New Feeds--the Ideal Route for Auto Supplier

By: Louis A. Kren

Saturday, September 1, 2018

Since 1987, Yorozu Automotive Tennessee, Inc. has stood smack dab in the middle of high-volume automotive-component production. With 1300 employees and 500,000 sq. ft. of manufacturing space in the small Tennessee town of Morrison, Yorozu Automotive Tennessee primarily manufactures chassis products, mainly subframes and control arms, as well as trim products such as brake-leveler assemblies and oil pans. Material destined for the company’s 16 mechanical-press lines includes mostly steels in thicknesses from 1.8 to 4.5 mm, with lot sizes reaching 5000.

This recently installed straightener-feeder, on a 300-ton blanking line, represents Yorozu Automotive Tennessee’s efforts to modernize its press lines, to ensure reliability while prepping for new work that requires increased material-feed capabilities.
Among those press lines, eight are blankers, in capacities from 150 to 1000 tons.

“On a typical blanking line, we’ll run as many as four jobs per shift, and within each of those may be three or more coil changes,” explains Mike Rogers, senior vice president.

The company, steeped in just-in-time production, goes seven days max. from coil to finished goods, with 1.5 to 2 days of work-in-process between stamping and subsequent processes— assembly and painting among others.

Dependable Blanking Lines a Must

It’s rapid work, so bottlenecks are a no-no. And, bottlenecks early in production only multiply manufacturing challenges. Case in point is blanking. As mentioned, the manufacturer employs eight blanking lines, with all relying on accurate, reliable feeding to correctly start processes.

“Our blanking lines had been operating for 30 years, and so have the feeders,” says Rogers. “So we began looking at options. We could perform mechanical rebuilds on the feeders, as parts are still available.”

Control systems also needed replacement, as they had become outdated.

“Mechanically rebuilding the feeders would require extensive downtime,” Rogers recalls, “while electrical (control) upgrades could take place in a few weeks, which fit into the scheduled automotive shutdowns. But because mechanical rebuilds take so much longer, we could not accommodate the required shutdown lengths.”

Besides downtime, cost turned the tide against mechanical rebuilds.

“A full mechanical rebuild and controls upgrade approached 70 percent of the cost for a new feeder,” Rogers says. “So we chose to replace many of our feeders with new units.”

Installation of new feeder-straighteners allows Yorozu Automotive Tennessee to increase capabilities beyond what could be accomplished with upgrades of existing units.
The company thus embarked on a program, now three years in, to replace its feeder inventory. When Yorozu Automotive Tennessee first opened, it had specified Oriimec feeders for all of its press lines, but chose a different supplier for initial replacement on one existing blanking line and for a new press line. It quickly became apparent that quality and capabilities were lacking, according to Rogers. So, in 2016, the company chose to replace existing feeders on three of its remaining six blanking lines with Oriimec units through Oriimec Corporation of America. Consideration is underway for replacement on the other three.

“As far as setup, the ability to straighten material and feed accuracy, we prefer the Oriimec units,” says Rogers.

New Units Boost Capabilities

Purchases included Oriimec’s top-of-the-line coil straightener-feeder, installed in January 2017 on a 400-ton blanking line. The LCC 13GD2 model can handle stock from 70 to 1300 mm wide in thicknesses from 1.4 to 12 mm. Its heavy-duty power combined with nine work rolls (five upper, four lower) provides a high degree of flatness capability, according to Oriimec officials. The unit, designed to allow simple access to its inside structure, features work rolls that can be opened as much as 20 deg. to ease roll cleaning.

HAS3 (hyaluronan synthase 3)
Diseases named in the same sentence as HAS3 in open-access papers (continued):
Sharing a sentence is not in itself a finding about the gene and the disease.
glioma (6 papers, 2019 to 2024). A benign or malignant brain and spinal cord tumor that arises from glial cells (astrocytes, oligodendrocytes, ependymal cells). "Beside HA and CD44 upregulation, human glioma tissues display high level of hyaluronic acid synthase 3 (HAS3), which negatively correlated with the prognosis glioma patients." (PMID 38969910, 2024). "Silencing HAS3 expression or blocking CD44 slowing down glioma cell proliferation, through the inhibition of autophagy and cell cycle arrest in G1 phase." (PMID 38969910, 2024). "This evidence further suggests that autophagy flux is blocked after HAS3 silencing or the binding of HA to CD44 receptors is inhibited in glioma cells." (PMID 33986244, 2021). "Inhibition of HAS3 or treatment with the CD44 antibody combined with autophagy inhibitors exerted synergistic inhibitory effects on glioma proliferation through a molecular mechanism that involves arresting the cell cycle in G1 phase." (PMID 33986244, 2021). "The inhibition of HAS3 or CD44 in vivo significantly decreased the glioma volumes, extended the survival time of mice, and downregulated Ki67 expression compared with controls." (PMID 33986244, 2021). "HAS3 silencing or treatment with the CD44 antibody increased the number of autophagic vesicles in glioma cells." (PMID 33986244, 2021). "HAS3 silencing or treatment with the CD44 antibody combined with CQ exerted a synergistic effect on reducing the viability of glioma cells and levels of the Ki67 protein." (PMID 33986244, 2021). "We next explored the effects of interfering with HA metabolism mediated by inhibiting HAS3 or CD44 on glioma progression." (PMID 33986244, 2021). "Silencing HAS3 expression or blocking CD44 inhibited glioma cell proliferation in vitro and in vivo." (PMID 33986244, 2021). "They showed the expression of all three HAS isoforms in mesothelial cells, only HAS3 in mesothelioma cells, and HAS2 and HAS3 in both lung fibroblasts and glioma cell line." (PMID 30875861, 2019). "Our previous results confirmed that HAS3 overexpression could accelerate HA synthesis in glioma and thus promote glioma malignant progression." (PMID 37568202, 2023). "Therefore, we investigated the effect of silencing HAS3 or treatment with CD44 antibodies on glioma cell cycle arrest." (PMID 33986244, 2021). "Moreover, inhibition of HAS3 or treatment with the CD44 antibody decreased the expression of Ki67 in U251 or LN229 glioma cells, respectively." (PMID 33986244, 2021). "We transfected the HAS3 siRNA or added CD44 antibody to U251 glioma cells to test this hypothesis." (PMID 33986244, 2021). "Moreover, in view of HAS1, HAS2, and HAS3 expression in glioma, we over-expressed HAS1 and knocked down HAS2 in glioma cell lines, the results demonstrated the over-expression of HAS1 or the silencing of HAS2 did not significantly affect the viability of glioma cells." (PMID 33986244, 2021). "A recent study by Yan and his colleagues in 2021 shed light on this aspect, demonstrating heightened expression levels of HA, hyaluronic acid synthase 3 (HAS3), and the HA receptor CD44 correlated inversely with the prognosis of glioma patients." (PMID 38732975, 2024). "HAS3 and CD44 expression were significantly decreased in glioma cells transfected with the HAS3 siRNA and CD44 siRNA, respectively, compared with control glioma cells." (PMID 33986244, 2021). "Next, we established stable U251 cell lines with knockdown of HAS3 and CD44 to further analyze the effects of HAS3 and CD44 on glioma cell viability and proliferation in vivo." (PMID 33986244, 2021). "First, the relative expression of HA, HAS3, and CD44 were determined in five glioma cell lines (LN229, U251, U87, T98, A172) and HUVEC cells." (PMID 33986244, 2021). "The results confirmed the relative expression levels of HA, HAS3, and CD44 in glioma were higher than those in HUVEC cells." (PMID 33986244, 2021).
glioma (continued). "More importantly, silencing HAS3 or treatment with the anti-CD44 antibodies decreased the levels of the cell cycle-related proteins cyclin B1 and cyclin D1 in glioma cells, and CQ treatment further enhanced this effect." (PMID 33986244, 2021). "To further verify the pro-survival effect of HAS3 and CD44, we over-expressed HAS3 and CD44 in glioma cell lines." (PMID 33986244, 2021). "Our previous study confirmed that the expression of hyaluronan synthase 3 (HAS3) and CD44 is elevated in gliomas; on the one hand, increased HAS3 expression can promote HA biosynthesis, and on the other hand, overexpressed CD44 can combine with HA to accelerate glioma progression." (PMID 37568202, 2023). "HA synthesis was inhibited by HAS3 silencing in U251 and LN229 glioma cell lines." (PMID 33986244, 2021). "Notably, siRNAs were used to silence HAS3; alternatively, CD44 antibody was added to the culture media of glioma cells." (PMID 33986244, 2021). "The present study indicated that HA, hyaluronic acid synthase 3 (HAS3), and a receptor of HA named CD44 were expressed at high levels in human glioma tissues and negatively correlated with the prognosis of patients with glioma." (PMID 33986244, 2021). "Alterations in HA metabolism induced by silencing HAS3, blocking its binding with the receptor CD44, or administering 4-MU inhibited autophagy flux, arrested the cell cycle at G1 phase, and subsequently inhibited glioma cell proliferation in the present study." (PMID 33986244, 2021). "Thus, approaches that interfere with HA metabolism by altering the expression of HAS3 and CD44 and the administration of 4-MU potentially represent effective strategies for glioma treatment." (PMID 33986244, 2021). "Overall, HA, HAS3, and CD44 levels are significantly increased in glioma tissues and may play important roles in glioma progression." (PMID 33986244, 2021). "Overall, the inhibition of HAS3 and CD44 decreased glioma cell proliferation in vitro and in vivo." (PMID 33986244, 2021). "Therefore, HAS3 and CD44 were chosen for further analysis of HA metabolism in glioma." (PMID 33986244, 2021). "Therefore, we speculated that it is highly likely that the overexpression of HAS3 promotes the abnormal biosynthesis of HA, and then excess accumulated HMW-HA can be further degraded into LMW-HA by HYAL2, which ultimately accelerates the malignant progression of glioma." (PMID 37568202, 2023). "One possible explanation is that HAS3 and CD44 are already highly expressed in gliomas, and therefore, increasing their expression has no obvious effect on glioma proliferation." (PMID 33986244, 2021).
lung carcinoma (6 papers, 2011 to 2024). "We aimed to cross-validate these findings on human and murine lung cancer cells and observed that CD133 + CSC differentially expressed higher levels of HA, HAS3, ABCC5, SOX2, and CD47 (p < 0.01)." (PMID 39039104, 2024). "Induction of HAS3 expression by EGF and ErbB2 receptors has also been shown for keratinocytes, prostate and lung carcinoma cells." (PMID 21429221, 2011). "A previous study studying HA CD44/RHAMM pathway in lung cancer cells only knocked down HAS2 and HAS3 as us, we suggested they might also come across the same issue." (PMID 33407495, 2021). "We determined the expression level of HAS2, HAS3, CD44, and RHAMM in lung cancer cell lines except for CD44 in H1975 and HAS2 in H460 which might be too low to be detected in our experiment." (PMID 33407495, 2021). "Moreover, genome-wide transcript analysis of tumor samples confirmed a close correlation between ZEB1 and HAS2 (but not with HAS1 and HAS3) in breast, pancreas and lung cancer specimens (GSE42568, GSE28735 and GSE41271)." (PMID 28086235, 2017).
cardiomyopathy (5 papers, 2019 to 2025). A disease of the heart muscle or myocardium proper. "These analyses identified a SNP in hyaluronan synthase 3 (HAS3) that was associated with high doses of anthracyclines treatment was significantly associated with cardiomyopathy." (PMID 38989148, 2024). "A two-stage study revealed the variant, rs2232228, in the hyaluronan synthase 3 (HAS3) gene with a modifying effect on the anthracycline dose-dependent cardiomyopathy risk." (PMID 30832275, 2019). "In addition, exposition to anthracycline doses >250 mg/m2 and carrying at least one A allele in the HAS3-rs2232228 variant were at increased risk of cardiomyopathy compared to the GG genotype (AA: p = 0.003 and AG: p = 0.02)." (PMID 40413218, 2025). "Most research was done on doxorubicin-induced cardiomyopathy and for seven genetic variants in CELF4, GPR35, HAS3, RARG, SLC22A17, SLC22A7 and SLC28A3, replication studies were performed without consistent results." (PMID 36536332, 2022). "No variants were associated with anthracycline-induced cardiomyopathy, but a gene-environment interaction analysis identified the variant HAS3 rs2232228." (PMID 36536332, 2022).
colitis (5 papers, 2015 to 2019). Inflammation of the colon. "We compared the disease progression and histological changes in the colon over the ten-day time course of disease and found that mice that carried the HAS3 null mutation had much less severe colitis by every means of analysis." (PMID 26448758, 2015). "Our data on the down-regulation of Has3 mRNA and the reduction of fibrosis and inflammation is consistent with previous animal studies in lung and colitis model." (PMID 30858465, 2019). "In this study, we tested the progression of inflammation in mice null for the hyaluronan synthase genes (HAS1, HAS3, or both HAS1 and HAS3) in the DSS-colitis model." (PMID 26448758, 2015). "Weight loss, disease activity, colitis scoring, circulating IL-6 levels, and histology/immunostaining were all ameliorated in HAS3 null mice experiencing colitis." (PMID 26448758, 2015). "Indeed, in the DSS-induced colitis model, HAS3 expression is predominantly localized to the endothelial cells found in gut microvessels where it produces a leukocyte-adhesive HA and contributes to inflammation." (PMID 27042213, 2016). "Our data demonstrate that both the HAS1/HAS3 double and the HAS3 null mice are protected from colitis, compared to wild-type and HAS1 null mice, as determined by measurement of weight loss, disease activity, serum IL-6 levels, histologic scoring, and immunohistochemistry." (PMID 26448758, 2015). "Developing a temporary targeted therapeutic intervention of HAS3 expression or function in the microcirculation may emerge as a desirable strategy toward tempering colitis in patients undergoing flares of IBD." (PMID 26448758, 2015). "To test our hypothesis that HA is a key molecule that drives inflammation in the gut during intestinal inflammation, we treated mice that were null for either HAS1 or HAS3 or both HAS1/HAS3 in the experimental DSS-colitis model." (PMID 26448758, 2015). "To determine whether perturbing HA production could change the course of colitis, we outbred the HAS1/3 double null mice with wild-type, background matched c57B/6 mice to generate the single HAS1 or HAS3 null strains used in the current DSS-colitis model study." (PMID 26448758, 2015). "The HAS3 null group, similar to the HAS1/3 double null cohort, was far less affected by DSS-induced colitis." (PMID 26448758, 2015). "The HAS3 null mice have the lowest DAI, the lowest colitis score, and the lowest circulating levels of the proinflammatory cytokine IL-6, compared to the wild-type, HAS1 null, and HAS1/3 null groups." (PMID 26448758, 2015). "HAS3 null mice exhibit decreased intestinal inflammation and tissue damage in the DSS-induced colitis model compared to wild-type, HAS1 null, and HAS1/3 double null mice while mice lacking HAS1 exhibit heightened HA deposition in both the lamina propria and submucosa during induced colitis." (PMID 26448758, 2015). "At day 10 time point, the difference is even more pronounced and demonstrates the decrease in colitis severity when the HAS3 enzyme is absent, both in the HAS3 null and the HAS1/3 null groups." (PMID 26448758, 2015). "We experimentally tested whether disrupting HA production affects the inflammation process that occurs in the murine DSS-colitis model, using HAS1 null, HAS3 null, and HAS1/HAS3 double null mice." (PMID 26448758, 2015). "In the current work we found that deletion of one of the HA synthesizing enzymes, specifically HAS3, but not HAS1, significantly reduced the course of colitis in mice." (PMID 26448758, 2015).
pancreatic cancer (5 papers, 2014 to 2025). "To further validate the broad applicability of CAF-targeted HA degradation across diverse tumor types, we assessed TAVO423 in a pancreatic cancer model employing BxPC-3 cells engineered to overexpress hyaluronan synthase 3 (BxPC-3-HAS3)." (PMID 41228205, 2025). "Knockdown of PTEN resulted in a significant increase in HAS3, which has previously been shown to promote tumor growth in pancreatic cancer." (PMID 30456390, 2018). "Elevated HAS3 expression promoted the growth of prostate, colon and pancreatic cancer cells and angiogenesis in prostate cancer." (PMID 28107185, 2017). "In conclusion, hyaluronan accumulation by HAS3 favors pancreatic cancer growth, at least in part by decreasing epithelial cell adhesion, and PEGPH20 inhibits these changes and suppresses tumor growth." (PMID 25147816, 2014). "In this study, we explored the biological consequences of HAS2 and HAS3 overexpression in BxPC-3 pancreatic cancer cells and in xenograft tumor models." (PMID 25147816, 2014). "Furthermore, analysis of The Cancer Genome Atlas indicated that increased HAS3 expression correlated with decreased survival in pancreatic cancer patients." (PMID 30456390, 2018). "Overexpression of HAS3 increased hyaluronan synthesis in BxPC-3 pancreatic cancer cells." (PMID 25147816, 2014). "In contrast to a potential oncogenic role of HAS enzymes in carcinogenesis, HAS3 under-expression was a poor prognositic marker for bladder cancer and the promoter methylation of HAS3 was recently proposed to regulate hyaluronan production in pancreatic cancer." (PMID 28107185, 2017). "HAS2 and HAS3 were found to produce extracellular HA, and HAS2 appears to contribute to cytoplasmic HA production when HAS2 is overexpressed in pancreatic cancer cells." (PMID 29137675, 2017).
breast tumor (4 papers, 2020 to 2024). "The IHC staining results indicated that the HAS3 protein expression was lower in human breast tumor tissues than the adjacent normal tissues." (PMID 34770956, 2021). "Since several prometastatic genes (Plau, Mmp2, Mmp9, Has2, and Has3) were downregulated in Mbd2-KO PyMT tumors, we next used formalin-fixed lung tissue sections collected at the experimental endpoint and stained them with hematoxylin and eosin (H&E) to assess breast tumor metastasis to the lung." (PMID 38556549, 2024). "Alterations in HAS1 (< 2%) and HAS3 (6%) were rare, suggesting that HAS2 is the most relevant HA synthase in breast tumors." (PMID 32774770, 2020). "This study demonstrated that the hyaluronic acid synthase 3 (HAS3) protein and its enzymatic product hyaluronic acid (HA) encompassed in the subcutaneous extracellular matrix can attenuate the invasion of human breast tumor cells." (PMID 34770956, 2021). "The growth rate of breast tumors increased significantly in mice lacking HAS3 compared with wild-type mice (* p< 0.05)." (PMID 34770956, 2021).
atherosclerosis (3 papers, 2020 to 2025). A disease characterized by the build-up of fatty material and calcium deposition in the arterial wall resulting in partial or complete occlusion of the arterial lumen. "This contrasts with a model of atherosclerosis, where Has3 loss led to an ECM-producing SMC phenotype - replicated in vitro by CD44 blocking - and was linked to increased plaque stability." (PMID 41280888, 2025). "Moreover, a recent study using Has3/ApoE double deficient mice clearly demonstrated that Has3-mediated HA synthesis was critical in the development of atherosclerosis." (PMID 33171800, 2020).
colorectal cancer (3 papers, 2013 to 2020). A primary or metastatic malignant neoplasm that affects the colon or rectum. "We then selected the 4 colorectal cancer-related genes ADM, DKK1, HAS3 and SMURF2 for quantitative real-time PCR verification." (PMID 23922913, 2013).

Handling material to 12 mm thick, the new straightener-feeder doubles the thickness capacity of the press line’s previous unit.

“The increase in thickness capacity allows us to insource some products that previously had to be manufactured on the outside,” says Rogers. “Some of our automotive components use material from 9 to 12 mm thick, and we can bring that work back inside and avoid higher outsourcing costs.”

Other recently installed Oriimec straightener-feeders include a LCC10HR3 model on a 300-ton blanking line, which includes an energy-saving roll-lift mechanism with automatic control of pneumatic-cylinder pressure. This straightening feature enables optimization according to stock thickness and achieves 30 to 50-percent energy savings, according to Oriimec officials. The compact unit handles material from 400 to 1300 mm wide in thicknesses to 6 mm. Another key feature: a large straightening-roll-adjustment hand wheel that uses symbol indicators to permit simple numerical setting and improve repeatability.

And, a compact LCC04HF4-model feeder-straightener on a 160-ton blanking line provides flexibility to handle various material types, widths and thicknesses, as well as two sets of entry coil-width vertical-guide rollers. Also, feed-roll pressure can be adjusted easily via an air cylinder.

Positioned for Future Work

Overall, the new feeder technology is expected to help as Yorozu Automotive Tennessee gravitates toward higher-strength part material.

“To date, 590 MPa represents our highest-strength steel used in the Tennessee facility, but for new business expected within the next couple of years, 780-MPa material is required,” says Rogers, “and we feel that the new feeders will handle that work. For what we do, we need robust equipment and these are durable feeders. That was another reason for adding the new equipment.” MF


See also: AMADA ORII America INC.

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